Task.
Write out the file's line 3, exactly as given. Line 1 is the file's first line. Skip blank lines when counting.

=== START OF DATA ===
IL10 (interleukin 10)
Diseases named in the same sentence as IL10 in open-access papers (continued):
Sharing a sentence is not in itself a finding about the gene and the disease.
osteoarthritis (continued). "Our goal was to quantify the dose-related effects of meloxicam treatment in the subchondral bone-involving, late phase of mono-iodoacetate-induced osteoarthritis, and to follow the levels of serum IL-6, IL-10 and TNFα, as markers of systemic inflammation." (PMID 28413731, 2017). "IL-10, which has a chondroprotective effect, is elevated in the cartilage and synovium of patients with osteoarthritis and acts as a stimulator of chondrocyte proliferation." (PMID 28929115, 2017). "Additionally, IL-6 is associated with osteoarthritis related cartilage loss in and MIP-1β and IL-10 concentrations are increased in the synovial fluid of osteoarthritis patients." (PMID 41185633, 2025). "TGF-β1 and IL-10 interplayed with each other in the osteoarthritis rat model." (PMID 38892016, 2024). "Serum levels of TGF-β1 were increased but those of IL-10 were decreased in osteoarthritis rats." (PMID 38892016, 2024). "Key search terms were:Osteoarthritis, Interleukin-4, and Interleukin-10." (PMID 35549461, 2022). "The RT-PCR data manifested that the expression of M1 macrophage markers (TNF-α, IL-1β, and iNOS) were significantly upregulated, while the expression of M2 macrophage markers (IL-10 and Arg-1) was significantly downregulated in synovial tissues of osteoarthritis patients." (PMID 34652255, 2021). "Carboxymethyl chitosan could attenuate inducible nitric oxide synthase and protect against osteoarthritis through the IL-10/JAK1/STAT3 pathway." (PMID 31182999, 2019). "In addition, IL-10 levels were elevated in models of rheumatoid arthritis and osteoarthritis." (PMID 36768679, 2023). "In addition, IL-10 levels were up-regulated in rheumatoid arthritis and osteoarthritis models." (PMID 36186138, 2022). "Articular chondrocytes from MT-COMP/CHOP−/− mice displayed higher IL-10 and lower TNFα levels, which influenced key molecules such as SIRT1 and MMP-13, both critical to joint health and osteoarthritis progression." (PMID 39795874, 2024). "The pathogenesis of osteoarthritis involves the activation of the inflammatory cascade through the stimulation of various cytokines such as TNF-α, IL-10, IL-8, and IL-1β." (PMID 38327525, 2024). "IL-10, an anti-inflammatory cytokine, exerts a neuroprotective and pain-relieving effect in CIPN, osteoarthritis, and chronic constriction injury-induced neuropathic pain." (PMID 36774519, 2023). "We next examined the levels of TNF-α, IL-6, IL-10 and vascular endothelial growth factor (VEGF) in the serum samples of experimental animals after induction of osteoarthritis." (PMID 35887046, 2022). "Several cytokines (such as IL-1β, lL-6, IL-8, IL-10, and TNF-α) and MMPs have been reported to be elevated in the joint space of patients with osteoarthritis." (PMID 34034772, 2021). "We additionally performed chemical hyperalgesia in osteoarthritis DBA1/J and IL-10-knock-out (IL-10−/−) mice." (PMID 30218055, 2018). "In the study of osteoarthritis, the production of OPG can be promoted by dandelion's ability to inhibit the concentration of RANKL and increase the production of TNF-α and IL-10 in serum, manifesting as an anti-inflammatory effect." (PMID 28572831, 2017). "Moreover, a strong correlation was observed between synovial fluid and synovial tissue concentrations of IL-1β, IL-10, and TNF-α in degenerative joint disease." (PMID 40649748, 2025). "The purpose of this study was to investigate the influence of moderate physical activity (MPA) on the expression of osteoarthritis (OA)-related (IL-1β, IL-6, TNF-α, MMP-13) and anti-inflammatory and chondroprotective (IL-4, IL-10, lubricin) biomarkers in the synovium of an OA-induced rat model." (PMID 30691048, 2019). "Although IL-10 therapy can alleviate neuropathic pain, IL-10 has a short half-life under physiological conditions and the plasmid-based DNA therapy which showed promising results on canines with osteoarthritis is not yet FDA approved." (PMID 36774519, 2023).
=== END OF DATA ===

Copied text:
Sharing a sentence is not in itself a finding about the gene and the disease.